(Trumpet solo [introduction from “Raincheck”])

BILLY enters carrying a music manuscript; a ‘knowing’ Master-Of-Ceremonies, he is scribbling in the manuscript, as he moves to the baby grand, on the music platform.

He plays a thoughtful repeat of the “intro”..

BILLY: ..the chords tie a simultaneous connection to disparate emotions, you see. The progression is not always tangible; the resolution is everything. ..-even ‘unanswered’, the resolution is everything. -Sounds clear in my head. -..Things always appear to be clear, when you’re able to look backwards to see how you came. But other than crabs, who really moves forward like that? We of us human beings, move with downcast eyes locked on the endeavor of living; though forward is shrouded by ‘unknowables’, we dance on- tapping our way on stepping stones. Some -hold you up off the dirt to pass on ..some -put your feet right in it –you learn to watch out for those, even if you can’t avoid them. ..While some, are not stones at all, but souls, very special souls who do more than mark a thing for us.. they support and maintain; they shine a way to look up, to somewhere else ahead..

(BILLY begins playing “Ride Up In The Chariot”.)  

Visual 1: Prologue [total time 1:30]

(CAST MEMBERS enter singing “Ride Up In The Chariot”.

They acknowledge BILLY, as they move past, to their places. 

BAND MEMBERS, DAISY, LILLIAN, and ETHEL place themselves either side of ‘main aisle’/moat area. 

ELLA FITZGERALD stays near BILLY at the baby grand.

YOUNG ELLA has no seat, but straightway wanders amongst the dining tables.

DUKE enters last and makes his way to the upright piano, in ‘moat area’.

DAISY is wearing garment resonate with a “choir” smock; LILLIAN is wearing garment resonate with a 1920’s “artist’s smock”; ETHEL is wearing a garment resonate with a 1920’s “charwoman’s” work smock; ELLA FITZGERALD is in a smart, 1957 dress; DUKE is in a smart 1930’s suit; BILLY is dressed in a 1967 suit, white shirt and ‘pencil tie’.

BAND MEMBERS are dressed in 30’s, black Tuxes, and enter with the instruments not have not been pre-set; DRUMMER enters with his sticks.)

Visual 1: ends [hold on ‘image’ of Washington City, 1909.]

(Singing ends.

DUKE riffs on the upright, using the last chords of “Ride Up In The Chariot”, playing with a flourish!)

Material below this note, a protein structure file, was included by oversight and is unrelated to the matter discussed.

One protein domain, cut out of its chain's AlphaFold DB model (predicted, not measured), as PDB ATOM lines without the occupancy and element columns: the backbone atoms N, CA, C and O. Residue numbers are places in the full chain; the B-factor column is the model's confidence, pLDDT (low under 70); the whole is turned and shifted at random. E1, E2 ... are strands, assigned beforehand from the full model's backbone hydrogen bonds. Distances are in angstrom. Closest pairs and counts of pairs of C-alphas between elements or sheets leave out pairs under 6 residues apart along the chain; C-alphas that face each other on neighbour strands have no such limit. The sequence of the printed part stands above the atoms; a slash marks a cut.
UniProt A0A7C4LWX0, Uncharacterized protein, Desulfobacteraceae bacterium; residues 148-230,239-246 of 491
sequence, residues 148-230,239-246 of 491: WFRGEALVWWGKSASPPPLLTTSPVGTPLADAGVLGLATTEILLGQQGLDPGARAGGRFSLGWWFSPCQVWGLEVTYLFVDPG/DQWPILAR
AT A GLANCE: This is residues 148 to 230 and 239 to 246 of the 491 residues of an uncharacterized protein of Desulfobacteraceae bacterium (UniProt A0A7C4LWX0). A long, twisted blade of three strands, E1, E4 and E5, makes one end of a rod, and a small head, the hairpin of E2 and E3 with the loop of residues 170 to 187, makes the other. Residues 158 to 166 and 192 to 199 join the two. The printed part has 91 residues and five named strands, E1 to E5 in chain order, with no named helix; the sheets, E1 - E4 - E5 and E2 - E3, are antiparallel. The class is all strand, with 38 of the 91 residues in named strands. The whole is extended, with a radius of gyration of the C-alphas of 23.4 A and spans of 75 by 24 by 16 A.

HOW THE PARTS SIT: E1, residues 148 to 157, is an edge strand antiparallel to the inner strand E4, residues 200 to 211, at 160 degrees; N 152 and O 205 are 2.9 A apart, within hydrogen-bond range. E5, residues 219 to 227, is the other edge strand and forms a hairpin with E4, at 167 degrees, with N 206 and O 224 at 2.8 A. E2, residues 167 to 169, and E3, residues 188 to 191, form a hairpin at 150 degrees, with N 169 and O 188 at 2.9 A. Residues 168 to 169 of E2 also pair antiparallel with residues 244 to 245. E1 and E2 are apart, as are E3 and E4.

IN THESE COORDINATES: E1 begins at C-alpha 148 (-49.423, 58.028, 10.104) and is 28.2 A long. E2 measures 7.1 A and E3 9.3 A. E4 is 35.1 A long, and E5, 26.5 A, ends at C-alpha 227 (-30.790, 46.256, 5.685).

DAISY: (proudly) Edward.

(DUKE continues ‘noodling’ at the piano. BILLY sketches out music in his manuscript. Removing her smock, DAISY moves to ‘performing space, right’. She is dressed in 1900’s middle class attire. BILLY and DUKE ‘noodle’ at the same melody; DUKE stops.

But BILLY continues- as ELLA FITZGERALD runs a scat scale along it. They are ‘grounded’ in the recording session of 1957.)

ELLA: Beautiful.

BILLY: (humming; scribbling) –beautiful, is not always ..pretty.

ELLA: Doesn’t need to be..

BILLY: No. Just, clear. At least, that’s how I keep things in my thinking. If I start clear ..- - but I remember that nothing is. (‘noodling’ at a melody)

ELLA: (listening) ..this is.  ..this is. I always know when it’s you writing. 

BILLY: Not when it’s for him. You’re not meant to.

ELLA: I understand. But you know how to make a piano warm for a throat. I’ve never known music to bow so for a human being. -..I’m just grateful you have a true and gentle nature.

BILLY: Flatterer.

ELLA: Oh no. That’s not my style. I just know how important it is to speak what I see ..folks don’t always tell you the good things you should be allowed to hear. Just tell you the things they expect you should-

BILLY: Dine on. Smile. And keep their bank accounts fat with. True. All too true.. 

[BILLY plays noodles around bits of “Something To Live For”.]

ELLA: He’s bringing charts. They said he was bringing what we’d be..

BILLY: No note in the world you don’t already know.

ELLA: I’m only wondering. Just want to be able to keep up…

[BILLY stops playing.]

BILLY: -Tell me. Come on. What is it?

ELLA: Nothing. Little chill I think. 

BILLY: Think of something to keep those chills away.

ELLA: ..well I would if I could. What do you think of?

BILLY: Dancing!

ELLA: -No. -Dancing wouldn’t do that for me. [she hums a bit of “Ride Up In The Chariot”.] Music does. Singing it out does. But. Sometimes.. -..You ever have one of those days when you’re feeling like something isn’t right, everything you touch is going to crack a note..!

BILLY: No. [plays emphatic chords of “doom”.] Never. 

LILLIAN: Honey..

DUKE: -see-

BILLY: I let these (wiggling his fingers), keep me away from thinking past a melody.. [‘noodles’ a melody at the piano]

DUKE: -sights just barge in. 

BILLY: Always have done.

DUKE: Dance right down into sounds.

ELLA: Really?


DAISY: Edward..

BILLY: ..don’t worry; you can make anything make sense.

ELLA: ..yes well.. it’s a gift of ‘true pitch’. That’s what makes the oblong, square- the cock-eyed, straight. Since I was a child, I even hear the suggestion of a note, and I can move that thing into a pitch, off a slant, I wouldn’t wish on a roof!

BILLY: While others are merely mortal, Miss Ella, and make do.